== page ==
Keywords Get You What You Want

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I am watching with amusement a local business development group attempting to rally around the same goal but with minimal success. The reason I am amused is because of the words they are choosing to use in describing each others needs and their own perceptions. They are further insulting each other without meaning to. This is something I recognize in the outside world all of the time. Most of our issues are a matter of semantics. We don't disagree as much as we perceive. We just don't choose the correct words to a.) state what we mean and b.) get what we want.

A Case Study
For example, the situation I am watching involves several groups attempting to develop business around a core industry. Each group plays a particular role, some with more power to outwardly direct the industry and others with just as much if not more power but less so in the actual development. The word “weak” was used to describe the later group in a heated conversation. I laughed out loud and clutched my heart at the same time. You don't insult the ones you are looking to for support even if “weak” is a valid description in a particular situation. Identifying them as having a different stake in the issue would have been a better move.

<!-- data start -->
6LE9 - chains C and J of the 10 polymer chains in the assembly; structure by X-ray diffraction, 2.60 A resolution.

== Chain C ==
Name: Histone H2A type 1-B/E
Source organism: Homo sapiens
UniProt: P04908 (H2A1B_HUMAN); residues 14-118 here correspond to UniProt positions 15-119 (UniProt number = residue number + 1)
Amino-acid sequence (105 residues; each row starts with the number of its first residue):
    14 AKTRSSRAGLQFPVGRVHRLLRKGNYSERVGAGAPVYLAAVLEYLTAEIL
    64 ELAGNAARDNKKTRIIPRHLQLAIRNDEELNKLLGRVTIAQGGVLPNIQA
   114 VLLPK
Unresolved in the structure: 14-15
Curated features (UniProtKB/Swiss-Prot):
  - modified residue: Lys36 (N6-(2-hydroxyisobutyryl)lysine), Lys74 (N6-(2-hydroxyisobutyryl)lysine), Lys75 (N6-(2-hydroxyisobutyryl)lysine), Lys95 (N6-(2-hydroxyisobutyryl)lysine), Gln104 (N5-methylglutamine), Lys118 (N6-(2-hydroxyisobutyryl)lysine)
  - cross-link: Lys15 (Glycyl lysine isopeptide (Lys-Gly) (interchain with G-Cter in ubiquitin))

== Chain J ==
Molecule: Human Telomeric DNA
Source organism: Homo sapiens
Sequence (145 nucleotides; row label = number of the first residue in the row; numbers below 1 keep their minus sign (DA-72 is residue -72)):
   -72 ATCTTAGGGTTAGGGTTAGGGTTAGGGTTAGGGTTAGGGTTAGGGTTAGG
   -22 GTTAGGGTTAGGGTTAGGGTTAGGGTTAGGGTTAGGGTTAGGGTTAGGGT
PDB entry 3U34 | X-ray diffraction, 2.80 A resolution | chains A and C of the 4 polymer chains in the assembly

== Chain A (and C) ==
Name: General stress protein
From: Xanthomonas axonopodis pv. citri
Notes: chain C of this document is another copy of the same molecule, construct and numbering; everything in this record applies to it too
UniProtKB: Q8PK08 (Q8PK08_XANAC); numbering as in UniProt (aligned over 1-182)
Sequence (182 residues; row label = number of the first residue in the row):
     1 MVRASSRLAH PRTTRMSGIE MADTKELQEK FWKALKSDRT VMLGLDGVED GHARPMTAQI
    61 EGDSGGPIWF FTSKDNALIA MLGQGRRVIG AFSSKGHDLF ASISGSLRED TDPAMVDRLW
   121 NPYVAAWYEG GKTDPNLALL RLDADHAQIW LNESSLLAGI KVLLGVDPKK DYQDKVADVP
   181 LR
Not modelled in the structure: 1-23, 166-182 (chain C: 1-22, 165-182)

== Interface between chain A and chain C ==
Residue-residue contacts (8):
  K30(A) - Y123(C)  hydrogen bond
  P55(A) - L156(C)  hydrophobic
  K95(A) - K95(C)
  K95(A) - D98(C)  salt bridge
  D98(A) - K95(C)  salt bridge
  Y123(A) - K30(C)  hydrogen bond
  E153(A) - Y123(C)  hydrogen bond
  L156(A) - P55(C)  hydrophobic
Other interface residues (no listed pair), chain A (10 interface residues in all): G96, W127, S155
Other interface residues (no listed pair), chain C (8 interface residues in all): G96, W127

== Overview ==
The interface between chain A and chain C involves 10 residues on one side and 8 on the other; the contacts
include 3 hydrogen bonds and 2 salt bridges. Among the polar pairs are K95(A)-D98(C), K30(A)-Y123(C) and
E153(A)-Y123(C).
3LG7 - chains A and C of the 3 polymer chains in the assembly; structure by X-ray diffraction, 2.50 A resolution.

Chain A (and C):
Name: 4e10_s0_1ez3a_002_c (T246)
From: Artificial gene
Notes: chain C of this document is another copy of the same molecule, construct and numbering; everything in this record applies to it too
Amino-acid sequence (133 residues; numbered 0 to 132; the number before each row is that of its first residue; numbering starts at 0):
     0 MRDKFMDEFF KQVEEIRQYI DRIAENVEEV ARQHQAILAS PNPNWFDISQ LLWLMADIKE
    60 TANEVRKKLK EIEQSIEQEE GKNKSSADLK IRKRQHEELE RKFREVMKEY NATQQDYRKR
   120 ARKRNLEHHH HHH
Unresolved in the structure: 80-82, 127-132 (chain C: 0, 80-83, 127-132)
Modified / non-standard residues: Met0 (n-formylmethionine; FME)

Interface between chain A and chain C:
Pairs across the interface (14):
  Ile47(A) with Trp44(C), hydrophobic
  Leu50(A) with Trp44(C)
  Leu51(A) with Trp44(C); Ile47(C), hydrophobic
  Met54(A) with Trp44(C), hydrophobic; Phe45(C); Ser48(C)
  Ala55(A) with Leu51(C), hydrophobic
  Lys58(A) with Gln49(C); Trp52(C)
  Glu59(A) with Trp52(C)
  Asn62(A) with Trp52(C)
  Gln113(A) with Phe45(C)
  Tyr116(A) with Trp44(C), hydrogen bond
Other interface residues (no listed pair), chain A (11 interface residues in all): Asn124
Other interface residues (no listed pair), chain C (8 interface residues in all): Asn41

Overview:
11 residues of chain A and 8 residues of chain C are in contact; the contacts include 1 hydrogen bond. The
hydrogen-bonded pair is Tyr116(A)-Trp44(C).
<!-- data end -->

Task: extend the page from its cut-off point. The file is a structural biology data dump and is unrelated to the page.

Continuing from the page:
Here are four ways to use words more effectively.

Listen, listen, listen and listen some more. Listen to them and yourself and put yourself in the shoes of the other. Would you want to be referred to as weak? I think not. Consider words that are more balancing. If needed use a dictionary but stay within the bounds of normal language for the topic.

Don't respond immediately. This is so difficult to follow but one of the best pieces of advice anyone ever gave me. Wait, smile, and wait some more. Do you really have something to contribute or do you think you gain power by saying just anything? Or worse yet, do you just need to hear yourself speak?

Return to the issues. When words have been misunderstood the best way to diffuse is to return to the issues at hand. Do you know what they are and have they been identified before the discussion started?

Keep up. Sounds silly but if you are speaking to a broad audience do you understand the real issues? Are you aware of the world and its changing vernacular? We can get side tracked as we age and wake up one day to discover the world has changed under our feet. Make an effort to understand what someone is attempting to convey and where their points of reference might be staked.

I am not one for watering down language—George Carlin has my respect in many ways. Say what you mean don't speak to be mean. Choosing words carefully can mean the difference between building bridges or creating unnecessary oceans.

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